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Author Topic: In-Line Amplifier  (Read 626 times)
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Tinker
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« on: Apr 11 2011 12:46:37 »

In-Line Amplifier specs. What does it all mean?
There are different db numbers. Different range of mhz numbers.

Powered or non powered In-Line Amplifier. Which is better or does it matter?
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bjpython
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« Reply #1 on: Aug 09 2011 07:52:34 »

I like using the preamp by RCA, found at Menards stores..  they work well for the price of 29.00
Ive used some higher priced ones that claims to be very good, but I find the RCA preamp simple to use, easy to buy, also seems the only ones to find in a physical store you can go to without ordering and waiting for the package.  just put the preamp near the antenna on the line  and the power box is connected to the tv,, coax cable in between.  even if the  cable is 100 ft.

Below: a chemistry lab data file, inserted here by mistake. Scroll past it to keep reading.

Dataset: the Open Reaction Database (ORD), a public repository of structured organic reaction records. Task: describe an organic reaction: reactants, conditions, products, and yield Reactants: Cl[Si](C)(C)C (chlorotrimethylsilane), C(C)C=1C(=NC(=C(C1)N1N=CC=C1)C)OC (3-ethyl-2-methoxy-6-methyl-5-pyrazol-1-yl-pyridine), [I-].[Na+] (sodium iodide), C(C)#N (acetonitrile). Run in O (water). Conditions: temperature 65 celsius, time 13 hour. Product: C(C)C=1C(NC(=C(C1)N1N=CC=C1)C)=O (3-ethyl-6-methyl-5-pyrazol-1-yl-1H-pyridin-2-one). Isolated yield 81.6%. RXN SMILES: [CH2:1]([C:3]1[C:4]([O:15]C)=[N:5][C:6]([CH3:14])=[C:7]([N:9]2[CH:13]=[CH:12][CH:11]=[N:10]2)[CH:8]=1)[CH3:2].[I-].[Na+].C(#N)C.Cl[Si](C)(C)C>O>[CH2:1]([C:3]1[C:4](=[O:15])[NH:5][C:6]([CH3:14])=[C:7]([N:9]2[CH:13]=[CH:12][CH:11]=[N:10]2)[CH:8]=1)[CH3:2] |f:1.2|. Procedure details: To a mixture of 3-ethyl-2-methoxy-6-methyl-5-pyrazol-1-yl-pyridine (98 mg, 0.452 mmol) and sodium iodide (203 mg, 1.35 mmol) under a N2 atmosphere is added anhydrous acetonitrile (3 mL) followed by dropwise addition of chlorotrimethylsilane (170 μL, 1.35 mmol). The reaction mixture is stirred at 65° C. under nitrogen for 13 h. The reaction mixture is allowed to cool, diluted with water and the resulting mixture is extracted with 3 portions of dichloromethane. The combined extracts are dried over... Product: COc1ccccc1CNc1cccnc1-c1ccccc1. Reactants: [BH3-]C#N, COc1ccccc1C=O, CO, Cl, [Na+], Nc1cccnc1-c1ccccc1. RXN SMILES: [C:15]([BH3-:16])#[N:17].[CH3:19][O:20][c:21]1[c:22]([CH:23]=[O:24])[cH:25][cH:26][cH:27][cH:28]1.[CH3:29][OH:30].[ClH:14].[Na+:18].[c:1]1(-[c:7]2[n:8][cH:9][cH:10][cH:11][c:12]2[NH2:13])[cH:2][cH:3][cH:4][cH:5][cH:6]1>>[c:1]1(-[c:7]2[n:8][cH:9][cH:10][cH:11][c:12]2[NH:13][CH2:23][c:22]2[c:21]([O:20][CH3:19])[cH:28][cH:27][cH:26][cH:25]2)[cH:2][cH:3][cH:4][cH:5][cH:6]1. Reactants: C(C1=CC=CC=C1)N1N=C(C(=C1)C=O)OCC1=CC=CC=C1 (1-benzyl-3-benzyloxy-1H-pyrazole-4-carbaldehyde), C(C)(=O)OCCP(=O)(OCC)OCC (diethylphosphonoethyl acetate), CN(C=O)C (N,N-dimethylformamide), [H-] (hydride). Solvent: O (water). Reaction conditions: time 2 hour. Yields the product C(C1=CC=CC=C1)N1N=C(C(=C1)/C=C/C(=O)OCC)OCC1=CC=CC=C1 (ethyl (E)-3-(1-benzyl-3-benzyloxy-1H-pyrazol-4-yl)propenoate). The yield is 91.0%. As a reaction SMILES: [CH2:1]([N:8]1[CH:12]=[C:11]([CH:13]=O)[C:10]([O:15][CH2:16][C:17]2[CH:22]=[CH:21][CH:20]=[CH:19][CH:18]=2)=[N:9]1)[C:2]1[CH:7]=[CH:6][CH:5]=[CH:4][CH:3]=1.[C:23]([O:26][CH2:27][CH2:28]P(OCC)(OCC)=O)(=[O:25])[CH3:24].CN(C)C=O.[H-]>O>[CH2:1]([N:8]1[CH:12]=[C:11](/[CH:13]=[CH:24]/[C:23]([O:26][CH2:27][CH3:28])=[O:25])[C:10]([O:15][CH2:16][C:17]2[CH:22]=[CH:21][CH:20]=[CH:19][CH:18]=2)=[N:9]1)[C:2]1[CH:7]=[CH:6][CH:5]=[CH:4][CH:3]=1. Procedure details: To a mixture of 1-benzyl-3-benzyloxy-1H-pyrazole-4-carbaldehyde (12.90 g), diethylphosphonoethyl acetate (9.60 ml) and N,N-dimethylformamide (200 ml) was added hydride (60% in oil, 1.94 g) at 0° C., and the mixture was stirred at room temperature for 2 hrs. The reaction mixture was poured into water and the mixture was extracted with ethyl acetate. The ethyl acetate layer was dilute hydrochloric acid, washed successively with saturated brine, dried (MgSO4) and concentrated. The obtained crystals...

NOTE:  Not refering to IN-LINE amps,  a PRE-AMP works much better,  they are also powered supplied via a 12v dc plug.
« Last Edit: Aug 09 2011 08:08:48 by bjpython » Logged

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« Reply #2 on: Dec 20 2011 12:43:50 »

There are 3 TV band ranges even with the advent of HDTV.  They are 54-88 mhz, called VHF-LO (channels 2-6); 175-216 mhz, called VHF-HI (channels 7-13); and 470-806 mhz, called UHF (channels 14-69).   Unfortunately, tv channels as they are displayed over the air, are not necessarily the actual channel they are broadcasting on.  The db ratings are the amount of amplification that an amplifier can provide for the particular band of frequencies.  Db figures are calculated logarithmically, for example 3 db is 9.5 times voltage and 20 db is ten times voltage.  Most amplifiers run 20 db (10 times voltage), and a signal is measured in microvolts,(1/1000th of a volt).  So if a TV station's power produced 100 microvolts at your antenna, the TV set would see 1000 microvolts, which the signal provided by most cable companies, as an excellent signal. BTW, antennas don't know the difference between the old tv signal and the HDTV signal and most amplifiers won't care either.  El_Viejo   
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